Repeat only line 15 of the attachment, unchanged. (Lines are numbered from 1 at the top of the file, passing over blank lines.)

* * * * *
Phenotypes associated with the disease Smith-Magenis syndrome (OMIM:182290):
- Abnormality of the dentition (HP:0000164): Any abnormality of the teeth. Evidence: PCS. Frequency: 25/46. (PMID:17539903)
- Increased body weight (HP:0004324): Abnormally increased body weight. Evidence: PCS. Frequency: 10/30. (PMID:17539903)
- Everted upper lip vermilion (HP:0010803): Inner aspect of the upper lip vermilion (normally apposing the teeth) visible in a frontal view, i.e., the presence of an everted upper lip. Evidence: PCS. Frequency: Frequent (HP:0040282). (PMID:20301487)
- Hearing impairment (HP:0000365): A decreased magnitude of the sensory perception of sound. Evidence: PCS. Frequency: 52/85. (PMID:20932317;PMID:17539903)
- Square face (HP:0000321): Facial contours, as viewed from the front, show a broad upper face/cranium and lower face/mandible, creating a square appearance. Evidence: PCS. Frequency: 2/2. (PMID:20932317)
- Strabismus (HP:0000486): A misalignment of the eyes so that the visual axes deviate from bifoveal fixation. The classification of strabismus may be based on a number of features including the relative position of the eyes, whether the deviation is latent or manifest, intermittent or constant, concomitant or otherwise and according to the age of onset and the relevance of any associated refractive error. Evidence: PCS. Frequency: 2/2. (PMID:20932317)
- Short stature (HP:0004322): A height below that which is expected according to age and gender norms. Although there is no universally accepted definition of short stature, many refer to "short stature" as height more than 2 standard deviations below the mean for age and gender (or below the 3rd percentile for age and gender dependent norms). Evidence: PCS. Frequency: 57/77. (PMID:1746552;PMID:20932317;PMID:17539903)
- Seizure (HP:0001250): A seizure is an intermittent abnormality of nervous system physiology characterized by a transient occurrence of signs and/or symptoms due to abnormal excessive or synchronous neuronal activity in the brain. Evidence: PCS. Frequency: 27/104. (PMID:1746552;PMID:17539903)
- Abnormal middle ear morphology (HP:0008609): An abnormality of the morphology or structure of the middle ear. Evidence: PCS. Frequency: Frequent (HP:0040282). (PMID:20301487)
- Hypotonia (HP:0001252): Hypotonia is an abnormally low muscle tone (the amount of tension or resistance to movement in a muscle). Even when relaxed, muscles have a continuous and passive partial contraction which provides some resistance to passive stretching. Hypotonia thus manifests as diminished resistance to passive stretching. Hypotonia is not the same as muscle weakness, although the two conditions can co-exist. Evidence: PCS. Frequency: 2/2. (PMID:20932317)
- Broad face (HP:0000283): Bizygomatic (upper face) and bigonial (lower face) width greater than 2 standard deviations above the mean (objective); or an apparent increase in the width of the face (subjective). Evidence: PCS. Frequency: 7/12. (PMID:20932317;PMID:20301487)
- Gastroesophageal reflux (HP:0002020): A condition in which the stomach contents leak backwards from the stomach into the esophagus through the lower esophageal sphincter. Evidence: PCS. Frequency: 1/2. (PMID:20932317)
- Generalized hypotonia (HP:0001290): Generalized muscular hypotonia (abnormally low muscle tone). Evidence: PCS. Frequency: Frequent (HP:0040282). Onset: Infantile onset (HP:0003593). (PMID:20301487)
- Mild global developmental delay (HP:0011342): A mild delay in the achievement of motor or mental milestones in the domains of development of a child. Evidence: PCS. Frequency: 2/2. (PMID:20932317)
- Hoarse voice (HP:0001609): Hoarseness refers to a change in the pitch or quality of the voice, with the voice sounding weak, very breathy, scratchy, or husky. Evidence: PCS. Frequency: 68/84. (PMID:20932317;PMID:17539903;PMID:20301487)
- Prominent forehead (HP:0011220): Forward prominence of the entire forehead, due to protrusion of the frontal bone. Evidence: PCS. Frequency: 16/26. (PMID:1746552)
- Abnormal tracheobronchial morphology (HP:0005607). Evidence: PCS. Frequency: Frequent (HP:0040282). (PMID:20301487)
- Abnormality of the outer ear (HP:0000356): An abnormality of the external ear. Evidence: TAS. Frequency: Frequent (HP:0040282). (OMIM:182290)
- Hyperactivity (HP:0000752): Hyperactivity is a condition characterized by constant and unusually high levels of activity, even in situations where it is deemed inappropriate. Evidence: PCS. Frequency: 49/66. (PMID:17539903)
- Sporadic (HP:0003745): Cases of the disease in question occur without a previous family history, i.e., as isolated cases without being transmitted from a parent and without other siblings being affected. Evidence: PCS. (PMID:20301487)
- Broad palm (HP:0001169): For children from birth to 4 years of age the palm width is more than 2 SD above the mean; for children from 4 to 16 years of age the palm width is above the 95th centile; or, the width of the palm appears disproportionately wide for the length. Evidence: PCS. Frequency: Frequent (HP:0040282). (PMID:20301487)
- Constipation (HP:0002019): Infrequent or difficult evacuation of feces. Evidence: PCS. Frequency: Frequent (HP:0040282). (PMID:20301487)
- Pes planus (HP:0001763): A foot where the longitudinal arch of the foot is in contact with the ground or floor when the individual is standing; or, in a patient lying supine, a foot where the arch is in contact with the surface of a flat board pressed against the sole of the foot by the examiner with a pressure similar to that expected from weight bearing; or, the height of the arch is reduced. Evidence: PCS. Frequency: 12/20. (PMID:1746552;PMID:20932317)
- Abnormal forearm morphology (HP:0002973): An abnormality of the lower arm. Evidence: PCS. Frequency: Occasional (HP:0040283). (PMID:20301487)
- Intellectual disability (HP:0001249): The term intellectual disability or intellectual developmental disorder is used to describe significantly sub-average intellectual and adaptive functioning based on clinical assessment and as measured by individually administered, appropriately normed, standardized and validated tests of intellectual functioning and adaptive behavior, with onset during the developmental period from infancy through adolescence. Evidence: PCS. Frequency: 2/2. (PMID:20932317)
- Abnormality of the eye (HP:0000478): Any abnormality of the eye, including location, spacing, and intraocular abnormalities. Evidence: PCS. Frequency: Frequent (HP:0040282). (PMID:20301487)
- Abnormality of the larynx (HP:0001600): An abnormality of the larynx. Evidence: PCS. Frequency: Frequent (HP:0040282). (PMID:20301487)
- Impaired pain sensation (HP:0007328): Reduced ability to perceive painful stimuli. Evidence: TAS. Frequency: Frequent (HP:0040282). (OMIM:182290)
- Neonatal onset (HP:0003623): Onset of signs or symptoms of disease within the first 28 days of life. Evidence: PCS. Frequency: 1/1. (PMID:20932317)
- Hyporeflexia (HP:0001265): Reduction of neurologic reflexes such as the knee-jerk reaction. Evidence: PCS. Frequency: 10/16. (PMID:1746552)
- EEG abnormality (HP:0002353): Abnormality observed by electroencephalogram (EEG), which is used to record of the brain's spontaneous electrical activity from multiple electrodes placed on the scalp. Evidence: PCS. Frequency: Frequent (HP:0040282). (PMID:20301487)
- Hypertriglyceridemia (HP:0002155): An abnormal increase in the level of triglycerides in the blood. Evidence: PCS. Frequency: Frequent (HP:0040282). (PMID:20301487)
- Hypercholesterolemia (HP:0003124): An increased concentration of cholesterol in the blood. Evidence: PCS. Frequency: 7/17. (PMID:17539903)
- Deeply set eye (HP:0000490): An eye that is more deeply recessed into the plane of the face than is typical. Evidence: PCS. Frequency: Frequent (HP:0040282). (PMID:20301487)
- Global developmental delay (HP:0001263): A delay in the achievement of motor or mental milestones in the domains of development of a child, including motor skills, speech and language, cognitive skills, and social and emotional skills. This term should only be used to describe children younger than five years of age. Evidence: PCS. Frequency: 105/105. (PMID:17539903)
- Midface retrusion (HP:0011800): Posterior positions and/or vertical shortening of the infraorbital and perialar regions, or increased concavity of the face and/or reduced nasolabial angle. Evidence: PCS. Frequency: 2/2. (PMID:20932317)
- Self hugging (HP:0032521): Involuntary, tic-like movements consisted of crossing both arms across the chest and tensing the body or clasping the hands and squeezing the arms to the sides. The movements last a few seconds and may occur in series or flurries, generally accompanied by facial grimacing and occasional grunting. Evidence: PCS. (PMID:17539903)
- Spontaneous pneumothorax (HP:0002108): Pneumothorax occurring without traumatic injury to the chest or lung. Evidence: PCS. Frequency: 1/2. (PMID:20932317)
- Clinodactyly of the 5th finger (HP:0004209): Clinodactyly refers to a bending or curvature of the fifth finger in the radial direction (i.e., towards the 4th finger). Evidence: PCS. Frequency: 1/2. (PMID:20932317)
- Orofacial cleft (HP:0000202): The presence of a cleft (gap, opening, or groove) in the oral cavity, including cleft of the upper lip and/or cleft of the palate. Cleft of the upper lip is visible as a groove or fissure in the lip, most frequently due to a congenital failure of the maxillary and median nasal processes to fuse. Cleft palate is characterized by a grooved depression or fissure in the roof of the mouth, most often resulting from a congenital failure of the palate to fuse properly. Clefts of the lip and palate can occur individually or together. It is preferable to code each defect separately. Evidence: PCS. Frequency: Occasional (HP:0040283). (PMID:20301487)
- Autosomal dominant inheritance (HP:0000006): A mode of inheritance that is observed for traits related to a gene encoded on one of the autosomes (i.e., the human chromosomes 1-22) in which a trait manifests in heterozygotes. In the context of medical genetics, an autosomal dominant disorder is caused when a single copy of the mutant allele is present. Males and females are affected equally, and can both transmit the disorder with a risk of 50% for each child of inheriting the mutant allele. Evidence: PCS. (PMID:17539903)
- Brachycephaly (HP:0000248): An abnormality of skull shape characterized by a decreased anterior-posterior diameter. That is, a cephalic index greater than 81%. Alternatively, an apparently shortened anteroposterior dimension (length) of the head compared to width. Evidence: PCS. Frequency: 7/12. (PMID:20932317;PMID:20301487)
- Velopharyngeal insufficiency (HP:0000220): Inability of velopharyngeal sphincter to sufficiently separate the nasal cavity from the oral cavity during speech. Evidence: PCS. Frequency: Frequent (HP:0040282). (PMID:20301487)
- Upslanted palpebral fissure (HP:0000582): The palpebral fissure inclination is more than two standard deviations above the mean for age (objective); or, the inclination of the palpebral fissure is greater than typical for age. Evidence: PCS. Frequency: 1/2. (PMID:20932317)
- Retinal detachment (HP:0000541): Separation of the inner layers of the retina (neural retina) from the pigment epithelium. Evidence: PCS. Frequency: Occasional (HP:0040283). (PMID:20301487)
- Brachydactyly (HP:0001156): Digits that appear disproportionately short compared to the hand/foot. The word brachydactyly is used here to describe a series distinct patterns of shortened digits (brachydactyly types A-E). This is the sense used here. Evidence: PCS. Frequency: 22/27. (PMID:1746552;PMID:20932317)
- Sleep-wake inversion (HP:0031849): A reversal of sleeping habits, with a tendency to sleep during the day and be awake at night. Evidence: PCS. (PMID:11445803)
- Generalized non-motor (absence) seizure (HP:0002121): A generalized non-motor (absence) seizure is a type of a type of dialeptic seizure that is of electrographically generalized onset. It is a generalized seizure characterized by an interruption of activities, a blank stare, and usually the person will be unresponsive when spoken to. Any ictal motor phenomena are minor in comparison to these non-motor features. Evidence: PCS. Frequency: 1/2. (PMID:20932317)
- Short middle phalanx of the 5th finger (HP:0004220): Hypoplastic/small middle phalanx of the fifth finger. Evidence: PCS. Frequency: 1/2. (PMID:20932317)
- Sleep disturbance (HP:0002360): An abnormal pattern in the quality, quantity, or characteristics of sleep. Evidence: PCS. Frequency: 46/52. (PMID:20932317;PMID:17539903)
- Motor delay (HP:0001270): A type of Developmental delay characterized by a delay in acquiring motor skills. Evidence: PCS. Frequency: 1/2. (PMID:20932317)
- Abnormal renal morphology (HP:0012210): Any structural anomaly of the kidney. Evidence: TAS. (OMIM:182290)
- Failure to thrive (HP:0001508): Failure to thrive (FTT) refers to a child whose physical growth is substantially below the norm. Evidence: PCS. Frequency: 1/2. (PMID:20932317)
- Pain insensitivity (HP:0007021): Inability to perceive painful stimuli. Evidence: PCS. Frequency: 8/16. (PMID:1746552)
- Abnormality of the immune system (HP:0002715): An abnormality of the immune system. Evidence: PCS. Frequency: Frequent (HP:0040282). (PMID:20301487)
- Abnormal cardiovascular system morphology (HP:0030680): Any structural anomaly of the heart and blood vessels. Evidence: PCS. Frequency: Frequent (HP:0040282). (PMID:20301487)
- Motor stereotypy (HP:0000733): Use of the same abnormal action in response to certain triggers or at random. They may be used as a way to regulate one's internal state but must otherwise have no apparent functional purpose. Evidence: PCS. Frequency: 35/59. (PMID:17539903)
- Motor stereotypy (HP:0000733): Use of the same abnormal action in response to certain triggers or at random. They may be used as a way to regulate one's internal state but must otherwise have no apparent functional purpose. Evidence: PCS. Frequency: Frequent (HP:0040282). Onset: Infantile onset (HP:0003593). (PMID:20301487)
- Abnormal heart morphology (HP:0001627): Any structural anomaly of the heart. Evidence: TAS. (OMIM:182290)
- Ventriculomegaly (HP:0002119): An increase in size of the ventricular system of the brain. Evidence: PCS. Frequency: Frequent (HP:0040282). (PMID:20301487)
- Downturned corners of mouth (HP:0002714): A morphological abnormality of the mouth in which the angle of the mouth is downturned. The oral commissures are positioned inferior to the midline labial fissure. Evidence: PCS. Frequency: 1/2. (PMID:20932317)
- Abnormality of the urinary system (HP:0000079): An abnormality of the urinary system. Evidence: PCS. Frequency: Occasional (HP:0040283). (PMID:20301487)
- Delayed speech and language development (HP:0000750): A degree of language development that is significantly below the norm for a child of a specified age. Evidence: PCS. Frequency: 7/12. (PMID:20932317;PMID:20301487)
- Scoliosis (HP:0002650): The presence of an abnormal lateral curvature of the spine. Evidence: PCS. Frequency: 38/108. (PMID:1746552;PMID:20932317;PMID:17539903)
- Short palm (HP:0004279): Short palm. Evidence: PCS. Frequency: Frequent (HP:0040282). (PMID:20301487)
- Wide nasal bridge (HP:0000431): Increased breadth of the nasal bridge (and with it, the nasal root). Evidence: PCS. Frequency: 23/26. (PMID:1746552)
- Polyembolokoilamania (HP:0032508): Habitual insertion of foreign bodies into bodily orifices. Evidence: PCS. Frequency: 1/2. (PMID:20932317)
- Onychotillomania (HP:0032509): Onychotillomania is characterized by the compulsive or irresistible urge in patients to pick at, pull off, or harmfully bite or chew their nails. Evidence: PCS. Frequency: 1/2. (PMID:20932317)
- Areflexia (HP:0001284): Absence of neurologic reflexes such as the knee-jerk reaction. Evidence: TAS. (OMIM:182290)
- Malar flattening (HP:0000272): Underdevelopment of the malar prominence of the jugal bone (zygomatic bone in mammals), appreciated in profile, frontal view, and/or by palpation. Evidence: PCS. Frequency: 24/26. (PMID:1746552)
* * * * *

- Mild global developmental delay (HP:0011342): A mild delay in the achievement of motor or mental milestones in the domains of development of a child. Evidence: PCS. Frequency: 2/2. (PMID:20932317)